Upper dysphagia in patients affected by systemic sclerosis: prevalence and features
This article has been corrected. See errata corrige https://doi.org/10.14639/0392-100X-N0477-EC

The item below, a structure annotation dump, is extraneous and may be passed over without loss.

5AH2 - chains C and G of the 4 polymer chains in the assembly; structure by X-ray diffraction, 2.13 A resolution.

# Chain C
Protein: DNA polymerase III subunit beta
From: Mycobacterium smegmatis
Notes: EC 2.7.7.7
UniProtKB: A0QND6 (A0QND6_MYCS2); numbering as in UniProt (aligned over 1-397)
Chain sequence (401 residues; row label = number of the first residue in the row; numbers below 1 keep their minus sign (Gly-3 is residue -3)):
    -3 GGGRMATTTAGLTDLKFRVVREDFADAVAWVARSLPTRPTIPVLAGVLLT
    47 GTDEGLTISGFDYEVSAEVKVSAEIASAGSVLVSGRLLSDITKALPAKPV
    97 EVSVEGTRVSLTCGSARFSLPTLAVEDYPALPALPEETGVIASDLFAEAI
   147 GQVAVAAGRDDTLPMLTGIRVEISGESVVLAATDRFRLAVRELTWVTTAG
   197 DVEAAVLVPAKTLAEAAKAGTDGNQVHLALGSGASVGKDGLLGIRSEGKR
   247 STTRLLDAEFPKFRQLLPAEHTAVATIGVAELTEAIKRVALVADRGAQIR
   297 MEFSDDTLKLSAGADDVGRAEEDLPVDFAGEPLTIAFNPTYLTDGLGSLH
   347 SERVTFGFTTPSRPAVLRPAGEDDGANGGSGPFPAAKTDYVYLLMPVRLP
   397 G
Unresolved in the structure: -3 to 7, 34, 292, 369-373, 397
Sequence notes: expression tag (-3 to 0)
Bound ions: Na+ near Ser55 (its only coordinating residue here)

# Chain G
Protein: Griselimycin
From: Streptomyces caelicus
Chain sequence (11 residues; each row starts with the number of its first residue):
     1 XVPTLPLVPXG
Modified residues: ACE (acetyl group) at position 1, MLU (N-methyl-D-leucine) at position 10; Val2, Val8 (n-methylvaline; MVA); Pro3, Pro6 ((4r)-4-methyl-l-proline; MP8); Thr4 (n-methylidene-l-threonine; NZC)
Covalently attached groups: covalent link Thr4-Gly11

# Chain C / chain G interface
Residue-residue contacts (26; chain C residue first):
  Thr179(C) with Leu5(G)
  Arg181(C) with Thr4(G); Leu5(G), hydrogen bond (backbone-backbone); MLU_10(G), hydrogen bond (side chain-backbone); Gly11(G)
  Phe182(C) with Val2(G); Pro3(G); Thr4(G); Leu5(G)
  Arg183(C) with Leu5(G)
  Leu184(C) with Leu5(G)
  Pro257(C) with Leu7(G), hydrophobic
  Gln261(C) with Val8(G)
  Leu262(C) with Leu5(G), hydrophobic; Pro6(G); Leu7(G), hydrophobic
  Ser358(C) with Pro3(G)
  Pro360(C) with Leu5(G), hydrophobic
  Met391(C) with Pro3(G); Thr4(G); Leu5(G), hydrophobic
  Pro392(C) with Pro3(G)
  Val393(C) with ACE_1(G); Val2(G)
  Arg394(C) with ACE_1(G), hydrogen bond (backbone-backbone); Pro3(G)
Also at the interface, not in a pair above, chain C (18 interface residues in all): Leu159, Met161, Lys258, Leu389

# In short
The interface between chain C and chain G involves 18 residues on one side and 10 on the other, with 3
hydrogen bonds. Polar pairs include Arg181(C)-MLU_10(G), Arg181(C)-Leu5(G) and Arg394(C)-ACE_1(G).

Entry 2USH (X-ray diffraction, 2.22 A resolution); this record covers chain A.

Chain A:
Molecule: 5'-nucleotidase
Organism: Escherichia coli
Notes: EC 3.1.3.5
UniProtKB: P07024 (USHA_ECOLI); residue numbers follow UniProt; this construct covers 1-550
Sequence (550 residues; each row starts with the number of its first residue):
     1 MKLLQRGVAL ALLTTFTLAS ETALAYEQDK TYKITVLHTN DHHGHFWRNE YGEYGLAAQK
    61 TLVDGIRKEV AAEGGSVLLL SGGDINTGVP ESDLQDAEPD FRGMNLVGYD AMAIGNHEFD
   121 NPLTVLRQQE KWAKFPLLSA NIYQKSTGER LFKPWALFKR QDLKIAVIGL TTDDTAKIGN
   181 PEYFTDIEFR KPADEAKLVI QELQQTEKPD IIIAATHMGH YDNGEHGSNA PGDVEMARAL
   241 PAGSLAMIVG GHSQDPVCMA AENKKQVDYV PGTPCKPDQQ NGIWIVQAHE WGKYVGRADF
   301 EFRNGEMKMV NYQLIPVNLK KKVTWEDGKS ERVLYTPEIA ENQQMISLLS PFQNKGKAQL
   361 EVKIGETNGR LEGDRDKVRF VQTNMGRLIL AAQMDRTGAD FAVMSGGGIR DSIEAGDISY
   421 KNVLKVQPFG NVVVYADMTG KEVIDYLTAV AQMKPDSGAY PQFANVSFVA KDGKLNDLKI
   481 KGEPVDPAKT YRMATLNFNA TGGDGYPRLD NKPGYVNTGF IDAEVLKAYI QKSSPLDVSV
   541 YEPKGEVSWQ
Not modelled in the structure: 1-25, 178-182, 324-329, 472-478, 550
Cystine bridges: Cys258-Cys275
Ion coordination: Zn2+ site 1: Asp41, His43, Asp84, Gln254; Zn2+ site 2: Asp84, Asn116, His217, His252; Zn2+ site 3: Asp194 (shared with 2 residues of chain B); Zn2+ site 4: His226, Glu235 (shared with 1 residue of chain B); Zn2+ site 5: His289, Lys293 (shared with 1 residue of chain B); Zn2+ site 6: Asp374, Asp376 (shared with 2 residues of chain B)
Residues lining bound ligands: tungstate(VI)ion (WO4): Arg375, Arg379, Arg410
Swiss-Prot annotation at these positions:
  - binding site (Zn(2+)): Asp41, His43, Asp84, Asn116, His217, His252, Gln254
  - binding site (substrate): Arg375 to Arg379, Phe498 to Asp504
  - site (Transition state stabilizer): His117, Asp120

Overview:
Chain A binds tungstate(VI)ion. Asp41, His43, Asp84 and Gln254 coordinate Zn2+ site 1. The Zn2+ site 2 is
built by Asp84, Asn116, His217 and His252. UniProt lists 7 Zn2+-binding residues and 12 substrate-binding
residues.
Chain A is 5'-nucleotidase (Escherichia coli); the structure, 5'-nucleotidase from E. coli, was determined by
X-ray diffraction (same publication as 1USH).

Herein, we describe the prevalence and features of dysphagia in patients affected by systemic sclerosis (SS). We analysed the data of 19 patients obtained by administering the M.D. Anderson Dysphagia Inventory (MDADI) scale that measures dysphagia symptoms and by physical assessment consisting of judging specific lip, mandible and tongue performances (scale 0-3) and diadochokinesis, respiratory and phonatory functions (scale “poor”, “fair”, “good”, “normal”) according to Robertson’s method. Subjects also underwent flexible endoscopic examination of swallowing. MDADI showed that 74% of answers were included in “mild” class of disability, 21% as “moderate” and 5% as “severe”. The performance of lips, mandible and tongue that most frequently scored 1 were the opening (52.6% for the lips and 47.4% for the mandible) and the pop of the tongue (52.7%). The percentage of compromised respiratory, phonatory and diadochokinesis tests (“poor” or “fair”) was 81%, 70.1% and 74%, respectively. Flexible endoscopic examination of swallowing revealed pharyngolaryngeal sensory deficit and signs of oropharyngeal dysphagia in more than half of cases (58% and 53%, respectively). This study highlights the presence of dysphagia in SS patients and demonstrates the importance of a multidimensional approach that includes subjective and objective evaluation to characterise specific features of swallowing alterations that have a high-impact on upper dysphagia.